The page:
I talk honestly and openly about my experiences with mental illness, fibromyalgia, and chronic fatigue syndrome through the lens of feminism, fat acceptance and process theology. I also do recipe and book reviews. My mission is to spread the message that hope is always real for a better life, despite living in a world that is often very harsh.

Sunday, December 9, 2018

Hashtags as Agents of Social Change

I post on Instagram almost every day to promote this blog, so of course, I experiment with hashtags.  Common hashtags I  use: #alifeworthliving #focusonthepositive #focusonthegood #bethechange #mindfulness #gratitude #gratefuleveryday #artheals #mentalhealth #mentalhealthrecovery #recovery

A lot of my posts are about recovery from mental illnesss/mental health challenges, and since I am privileged (*rolls eyes*) with so many of them, I will often times just go down a list of my disorders.  When doing this, I began to pay attention to how many other people use those same hashtags and I found it interesting:

Mental Health Recovery Hashtags by Instagram Popularity

#edrecovery 3,453,807
#edwarrior 1,361,899

#depressionrecovery 182,629
#depressionwarrior 24,095

#ptsdrecovery 167,424
#ptsdwarrior 28,879

#anxietyrecovery 131,513
#anxietywarrior 89,209

#bpdrecovery 79,089
#bpdwarrior 8,824

#ocdrecovery 15,999
#ocdwarrior 1,106

#bipolarrecovery 5,559
#bipolarwarrior 5,198

#schizophreniarecovery 362 
#schizophreniawarrior 1

#schizoaffectiverecovery 21
#schizoaffectivewarrior 0

Chronic illness is sort of its own category since it is the one where warrior is more popular.
#chronicillnesssrecovery 644
#chronicillnesswarrior 126,880

I think the results are fascinating. According to instagram, the most popular recovery hashtags are "#edrecovery" and "#edwarrior."  I have found that in the regular world, eating disorders are very rarely talked about, unless about a celebrity or model.  For the most part, they are seldom believed.  A   person doesn't have binge eating disorder - they are "uncontrolled;" a person doesn't have anorexia - they are "perfectionistic," "particular," etc. In our toxic culture, there is no such thing as too thin.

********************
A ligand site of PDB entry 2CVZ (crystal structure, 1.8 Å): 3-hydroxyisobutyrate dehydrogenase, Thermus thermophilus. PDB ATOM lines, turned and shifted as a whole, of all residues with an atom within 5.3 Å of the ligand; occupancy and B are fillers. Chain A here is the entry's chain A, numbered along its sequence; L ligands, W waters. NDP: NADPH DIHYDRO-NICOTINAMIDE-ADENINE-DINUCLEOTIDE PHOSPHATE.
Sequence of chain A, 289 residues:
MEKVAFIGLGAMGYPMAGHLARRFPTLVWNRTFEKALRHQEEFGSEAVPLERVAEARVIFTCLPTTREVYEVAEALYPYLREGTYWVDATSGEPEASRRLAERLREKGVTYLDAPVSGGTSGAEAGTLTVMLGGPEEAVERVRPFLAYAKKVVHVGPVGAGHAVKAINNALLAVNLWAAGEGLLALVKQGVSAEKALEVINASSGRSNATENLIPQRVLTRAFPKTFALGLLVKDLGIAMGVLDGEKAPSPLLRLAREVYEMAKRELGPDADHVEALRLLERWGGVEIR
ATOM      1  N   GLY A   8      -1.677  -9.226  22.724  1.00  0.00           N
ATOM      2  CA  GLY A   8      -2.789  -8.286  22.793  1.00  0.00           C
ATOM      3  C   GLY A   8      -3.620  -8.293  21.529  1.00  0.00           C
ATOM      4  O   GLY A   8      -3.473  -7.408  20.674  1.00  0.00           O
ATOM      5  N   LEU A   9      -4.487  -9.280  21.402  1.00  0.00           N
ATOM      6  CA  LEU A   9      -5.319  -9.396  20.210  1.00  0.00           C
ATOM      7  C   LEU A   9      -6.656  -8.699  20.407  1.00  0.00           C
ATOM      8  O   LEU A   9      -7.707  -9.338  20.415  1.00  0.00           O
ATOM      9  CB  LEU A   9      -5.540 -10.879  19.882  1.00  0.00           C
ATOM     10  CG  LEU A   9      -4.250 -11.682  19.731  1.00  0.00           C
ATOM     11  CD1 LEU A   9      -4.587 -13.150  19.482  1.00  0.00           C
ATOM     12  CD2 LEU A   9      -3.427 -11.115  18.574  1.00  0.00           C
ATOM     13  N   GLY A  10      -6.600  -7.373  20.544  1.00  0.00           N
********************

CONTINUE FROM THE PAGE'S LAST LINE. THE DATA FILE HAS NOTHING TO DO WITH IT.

So why are those hashtags so popular?

1. Pretty food pictures!  A lot of eating disorder recovery (edrecovery) is naturally centered around food and food pictures are attractive.  There is a potential trap though - it can be easy to get caught up in the healthy eating world and substitute an eating disorder with an extreme "healthy" diet, with a millions wide audience cheering on.

2. Teenage demographics.  In my experience, the majority of people who get help for their eating disorders are teenage girls or young adults with supportive parents. Who uses instagram the most? Teenagers and young adults.  There is a potential trap though-in the eating disorder world, anorexics are popular and revered-to be so thin that one is sick means to have envied powers of control.  In fact,  there is a super dangerous online world where anorexia is promoted.  I am not going to say its name because of fear that my readers will go looking it up.  Don't. I looked it up once after reading a news article about it and I instantly regretted it.  I cried hard seeing an online world of pure evil.

In the end, I suspect there are so many eating disorder pictures because in the teenage girl world, anorexia is considered an  achievement and almost cool.  I don't know if I would have said that phrase out when I was a teen, but it surely was what I thought. The positive in the large ED recovery world is the feeling of a recovery sisterhood. I find it in a lot in Borderline Personality Disorder (BPD) posts too, as it is another disorder often given to young women.  I like that we cheer each other on the pathway to a better life.  There is a community of us.

You know what is not cool? Schizophrenia and schizoaffective disorder.  It makes me sad that so little is said about these diagnoses and the things that are are usually stigmatizing.  Schizophrenia does not innately make a person more dangerous. The white male mass shooters are not all "schizo," but are examples of toxic masculinity.  I remember when I was first diagnosed with schizoaffective-I had never heard the term before and I felt weird and alone.  Because being in a different reality can seem "bizarre," people with schizophrenia are often made fun of and these hashtags confirm their low status.

It is not true.

I have many friends with schizophrenia and schizoaffective disorder who are doing well.  We probably all felt stuck at some time, but in time, we became unstuck.  I have schizoaffective disorder, bipolar type, and I am a success anyway.  Seeing the unpopularity of the schizophrenic and schizoaffective hashtags makes me want to use them more often. When creating a positive image of people with schizophrenia, I am using hashtags as an agent for social change.

I'm still going to post eating disorder hashtags. Pretty food pictures and selfies are fun! But I am also going to post about the less popular mental health challenges too.  I want the conversation of recovery to represent all mental health challenges because we all can recover.  We can recover our identities, our goals, our enjoyment, our purpose as people, our place in society.  I will proclaim success with every mental health hashtag I can think of because my message of hope's reality is available to everyone, no matter what the stereotypes say.  But do not get caught up in the labels - in the end, these are the hashtags that I prefer to guide my life: #alifeworthliving #focusonthepositive #focusonthegood #bethechange #mindfulness #gratitude #gratefuleveryday #artheals #mentalhealth #mentalhealthrecovery #recovery.

My favorite hashtag: #foodporn !

























YUM!!!!